“House of Cards” returns for Season 2 on Netflix on Friday, Feb. 14 — happy Valentine’s Day, right? — and in preparation, Zap2it is taking a quick look back at the first season. Sunday (Feb. 9) we get a respite from Washington with “Chapter 8.”
Where we are:
Frank and Claire are back in South Carolina, at Frank’s military college, the Sentinel (which is the TV version of real-life South Carolina military college the Citadel). Frank is being honored with his name on the library. There’s a cocktail reception the night before and then a dedication ceremony, at which Frank gives a speech.
In between, we get the most likable version of Frank from the entire first season. He reunites with his men’s a capella quartet, the Riflemen, and spends the night getting into drunken shenanigans in the old, boarded-up library. In an interesting bit of insight, Frank reminisces with group member Tim Corbet (David Andrews), with whom Frank had some kind of sexual relationship during college.
It’s a rather heartbreaking conversation, as Frank more or less confesses his love for Tim while Tim says that, for him, it just made him happy to make Frank happy. Maybe we’re reading too much into it, but we get the feeling that perhaps Tim was the love of Frank’s life, which is made all the more sad by the fact that Tim obviously really cares for Frank, but he was not in love with him.
It’s not a coincidence that, while this is happening, Claire is back at the hotel having an hour-long conversation with Adam Galloway. Claire and Frank are most certainly soulmates, but are they actually in love? We don’t think so, though there is obviously great affection there.
Is Frank gay? No. He’s not a closeted gay man using Claire as his beard. If that were the case, he wouldn’t be enjoying his dalliance with Zoe so much. In fact, the Zoe character might have been made male if Frank was supposed to be secretly gay.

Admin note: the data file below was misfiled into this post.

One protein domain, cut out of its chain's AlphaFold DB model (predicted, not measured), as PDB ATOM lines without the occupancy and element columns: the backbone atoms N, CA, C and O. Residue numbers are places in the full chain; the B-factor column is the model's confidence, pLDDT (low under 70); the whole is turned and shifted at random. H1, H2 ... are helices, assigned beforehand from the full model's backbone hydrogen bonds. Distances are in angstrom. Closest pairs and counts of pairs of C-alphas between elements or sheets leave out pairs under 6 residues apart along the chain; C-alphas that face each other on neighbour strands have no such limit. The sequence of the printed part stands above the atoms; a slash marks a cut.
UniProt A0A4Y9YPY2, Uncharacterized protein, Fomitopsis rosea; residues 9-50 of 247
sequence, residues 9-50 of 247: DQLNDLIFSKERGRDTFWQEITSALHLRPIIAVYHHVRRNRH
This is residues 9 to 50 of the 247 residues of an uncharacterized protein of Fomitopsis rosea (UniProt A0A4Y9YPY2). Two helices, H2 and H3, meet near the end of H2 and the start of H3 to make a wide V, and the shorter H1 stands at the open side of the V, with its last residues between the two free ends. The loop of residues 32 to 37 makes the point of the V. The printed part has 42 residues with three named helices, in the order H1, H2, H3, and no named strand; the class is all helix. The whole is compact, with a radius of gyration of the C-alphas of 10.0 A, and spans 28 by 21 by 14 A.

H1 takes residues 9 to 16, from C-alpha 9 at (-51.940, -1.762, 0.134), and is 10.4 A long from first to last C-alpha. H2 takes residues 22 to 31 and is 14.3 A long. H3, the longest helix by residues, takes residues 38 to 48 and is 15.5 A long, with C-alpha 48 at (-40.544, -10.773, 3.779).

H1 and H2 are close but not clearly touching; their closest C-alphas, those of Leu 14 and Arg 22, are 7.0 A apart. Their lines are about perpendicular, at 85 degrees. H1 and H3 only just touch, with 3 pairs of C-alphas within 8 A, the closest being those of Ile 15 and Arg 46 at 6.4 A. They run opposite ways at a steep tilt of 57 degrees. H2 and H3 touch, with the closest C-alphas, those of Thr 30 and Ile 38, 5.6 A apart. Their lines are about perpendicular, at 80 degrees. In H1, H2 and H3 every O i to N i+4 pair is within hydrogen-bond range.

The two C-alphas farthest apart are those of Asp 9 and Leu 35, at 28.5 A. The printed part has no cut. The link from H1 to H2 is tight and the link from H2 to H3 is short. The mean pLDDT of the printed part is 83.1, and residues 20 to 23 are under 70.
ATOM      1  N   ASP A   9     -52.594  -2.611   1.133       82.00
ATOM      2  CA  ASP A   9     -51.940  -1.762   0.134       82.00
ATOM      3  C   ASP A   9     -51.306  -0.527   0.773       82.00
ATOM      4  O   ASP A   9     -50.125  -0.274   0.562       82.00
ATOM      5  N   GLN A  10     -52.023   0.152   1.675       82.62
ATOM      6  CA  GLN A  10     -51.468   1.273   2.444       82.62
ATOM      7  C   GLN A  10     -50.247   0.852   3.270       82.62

But the fact that Frank says he was “so drawn” to Tim makes us think that Frank is like a lot of people who are somewhere along the sexuality spectrum. He’s mostly straight, but he met this one man with whom he fell in love. And Frank has probably never met anyone since who he loves as much as he loves Tim (or at least, the Tim from his time at the Sentinel).
It’s a lovely episode and certainly goes a long way in fleshing out the Frank character. The only other real storyline happening is that Peter and Christina are in Philadelphia so that Peter can try to win over the shipyard workers to support his run for governor.
It’s no easy feat because they are furious with him for not sticking up for them in Washington, but Russo makes them see that the shipyard was going to close eventually and that he’s all they’ve got fighting for them. We also get to meet Peter’s mom, which explains a lot.
Tim: “It made me happy making you happy.”
Frank: “It’s not about what’s lasting or permanent, it’s about individual voices coming together for a moment. And that moment lasts the length of a breath.”